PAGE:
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It seemed like the best way to learn about how kids come up with ideas was to ask my own two middle schoolers if they’d like to enter the contest, so I asked them to think about problems that they could help solve with STEM. They were less than excited until I showed them a few of the videos from the Young Scientist Challenge website. Like me, they were blown away by what Peyton Robertson and Deepika Kurup created to win the 2012 and 2013 Young Scientist Challenge and decided, without any prodding from me, that they wanted to come up with their own ideas.

My son, who is a voracious reader of all things science, and is somewhat obsessed with meteorology, immediately knew what particular area he wanted to focus on. It took a few days, but now he’s got a great idea and is working to make a model to test.

My oldest daughter was another story. She likes science, but spends much more time thinking about acting, basketball, photography, her friends, and our German Wirehaired Pointer.  She quickly got frustrated and worried that she didn’t know enough about science to come up with a good idea. To encourage her, I asked her to think about how she could solve a health problem in animals, prevent basketball injuries, make a camera app, or solve an environmental problem. She decided to try to think of something people throw away and use it for something really great. While researching ocean trash, she came up with another idea, addressing a water pollution problem and is excited to test out her idea.

They need to get going, since the entry deadline is April 22nd, but I know they can do it, and love the ideas they’ve come up with!

If you’re on Twitter, you can follow the contest @DE3MYSC and join us for #STEMchat on Twitter April 8 from 9 – 10 PM Eastern as we talk about How to Raise America’s Top Young Scientist (this is the title earned by the winner of the DE 3M YSChallenge.)

Although I don’t usually write sponsored posts, I made an exception for this contest, since I think it’s a fantastic way to get kids excited about STEM. This post is sponsored by the Discovery Education 3M Young Scientist Challenge.

Dinosaur Science

 - by KitchenPantryScientist

Today on Twin Cities Live, we did some dinosaur-related science experiments in honor of the Science Museum of Minnesota’s new Ultimate Dinosaurs exhibit.

Here are directions for doing the experiments in the video. Just click on the name to go to the post.

Alien Monster Eggs

Window Stickies diffusion experiment

Paper Bag Volcanos

Have fun!

Egg Science

 - by KitchenPantryScientist

Spring is the season for eggs. You may prefer dyed eggs, deviled eggs, or even dinosaur eggs, if you live close to the Science Museum of Minnesota’s new Ultimate Dinosaur exhibit.

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No matter what kind of eggs you like best, you’ll love these eggsperiments that let you play with the amazing architecture of eggs, dissolve their shells and even dye them with the pigments found in your refrigerator. Just click on experiments for directions and the science behind the fun!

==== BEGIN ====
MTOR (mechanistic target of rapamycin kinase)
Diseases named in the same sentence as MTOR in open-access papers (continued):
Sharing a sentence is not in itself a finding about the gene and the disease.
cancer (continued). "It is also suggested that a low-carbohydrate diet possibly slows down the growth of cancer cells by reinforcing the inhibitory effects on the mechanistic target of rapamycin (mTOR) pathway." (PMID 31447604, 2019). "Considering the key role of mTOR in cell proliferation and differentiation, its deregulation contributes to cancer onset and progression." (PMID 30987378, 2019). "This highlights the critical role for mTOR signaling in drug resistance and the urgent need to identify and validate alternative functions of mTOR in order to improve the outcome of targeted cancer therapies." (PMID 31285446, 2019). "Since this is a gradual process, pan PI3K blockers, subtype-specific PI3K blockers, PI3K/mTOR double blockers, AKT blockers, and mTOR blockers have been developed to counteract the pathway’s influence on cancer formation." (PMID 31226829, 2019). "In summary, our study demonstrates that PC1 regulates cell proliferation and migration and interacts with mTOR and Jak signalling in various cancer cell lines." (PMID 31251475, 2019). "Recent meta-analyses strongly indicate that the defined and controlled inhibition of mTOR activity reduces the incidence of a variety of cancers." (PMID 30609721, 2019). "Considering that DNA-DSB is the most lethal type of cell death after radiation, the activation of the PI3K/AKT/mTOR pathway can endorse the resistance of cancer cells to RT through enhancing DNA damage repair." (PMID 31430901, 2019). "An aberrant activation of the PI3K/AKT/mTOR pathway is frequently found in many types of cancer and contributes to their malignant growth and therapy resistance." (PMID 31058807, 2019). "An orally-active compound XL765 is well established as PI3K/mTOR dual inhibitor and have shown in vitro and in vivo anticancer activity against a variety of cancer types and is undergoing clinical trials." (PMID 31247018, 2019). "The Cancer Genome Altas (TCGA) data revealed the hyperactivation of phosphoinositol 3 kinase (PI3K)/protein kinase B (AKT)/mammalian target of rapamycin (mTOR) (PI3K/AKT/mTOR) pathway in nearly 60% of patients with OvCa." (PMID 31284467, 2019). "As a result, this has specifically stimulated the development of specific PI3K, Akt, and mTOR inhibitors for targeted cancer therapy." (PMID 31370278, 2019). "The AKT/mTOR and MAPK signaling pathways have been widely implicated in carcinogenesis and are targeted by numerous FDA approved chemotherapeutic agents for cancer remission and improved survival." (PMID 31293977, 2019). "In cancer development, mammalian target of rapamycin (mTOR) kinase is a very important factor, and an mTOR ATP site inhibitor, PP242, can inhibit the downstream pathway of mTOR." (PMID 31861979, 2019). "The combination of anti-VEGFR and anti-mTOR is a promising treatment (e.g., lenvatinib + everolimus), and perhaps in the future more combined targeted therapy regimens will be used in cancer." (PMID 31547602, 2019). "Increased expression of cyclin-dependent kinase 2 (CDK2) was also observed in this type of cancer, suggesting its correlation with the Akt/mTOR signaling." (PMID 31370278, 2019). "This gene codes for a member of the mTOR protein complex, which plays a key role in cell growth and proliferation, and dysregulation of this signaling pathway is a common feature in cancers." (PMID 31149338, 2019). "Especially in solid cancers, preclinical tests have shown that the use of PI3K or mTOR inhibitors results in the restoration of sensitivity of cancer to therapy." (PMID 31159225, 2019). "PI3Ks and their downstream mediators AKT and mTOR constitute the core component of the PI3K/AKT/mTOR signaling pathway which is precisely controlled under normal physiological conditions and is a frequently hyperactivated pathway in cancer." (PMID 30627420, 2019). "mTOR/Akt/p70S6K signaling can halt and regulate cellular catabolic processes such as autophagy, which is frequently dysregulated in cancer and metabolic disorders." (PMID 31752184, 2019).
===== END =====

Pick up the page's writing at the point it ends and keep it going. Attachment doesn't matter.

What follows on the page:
Dissolve eggshells with vinegar and play with osmosis when you make “Alien Monster Eggs.”

Dye eggs with spices, fruits and vegetables,

or dye them with red cabbage juice and use lemon juice and baking soda to paint them.

You can stand on a carton of eggs to test their strength.

For a fun physics experiment, throw eggs at a hanging sheet.

Make egg-eating monsters and watch atmospheric pressure push eggs up into a bottle.

Egg drops are a fun way to test your engineering prowess. 

Grow alum crystals in eggshells to create beautiful geode-like works of art. 

Finally, here’s a little more about the science of hard-boiled eggs.

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Foaming Lava Lamps

 - by KitchenPantryScientist

Oil and water don’t mix, which comes in handy for this fun science experiment! Play with density and chemical reactions when you try this foaming, bubbling experiment that uses an effervescent tablet like Alka-Seltzer to make carbon dioxide bubbles ooze up through a thick layer of oil. (Adult supervision required, since Alka-Seltzer contains aspirin.)

We made these on Kare11 Sunrise News. Click here to watch.

Fill a bottle 1/4 full with water or vinegar*. Add food coloring (or red cabbage juice) to the water or vinegar.

Fill the bottle almost to the top with vegetable (or other) oil. Note how the oil floats on the water, since it’s less dense.

Finally, add an effervescent tablet to the liquid in the bottle and watch the chemical reaction. When the citric acid and sodium bicarbonate (baking soda) in the tablet react with the water and each other, they make something new: carbon dioxide gas, or CO2. The CO2 bubbles carry some of the colorful liquid up through the oil with them, but the dense liquid quickly sinks back down to the bottom.

*Vinegar reacts with the sodium bicarbonate the Alka-Seltzer, making extra carbon dioxide bubbles!

For a fun variation, put a balloon over the top of your bottle after adding the Alka-Seltzer to trap the carbon dioxide gas and inflate the balloon. If the balloon looks like it’s about to pop, remove it from the bottle.

#SpaceMicrobes

 - by KitchenPantryScientist

A soil bacterium we swabbed last spring on the set of Twin Cities’ Kare11 News is headed to the International Space Station! Even though we collected it here in Minnesota, Streptomyces kanamyceticus (we’ll call it S.kan for short) was first isolated from dirt in Japan.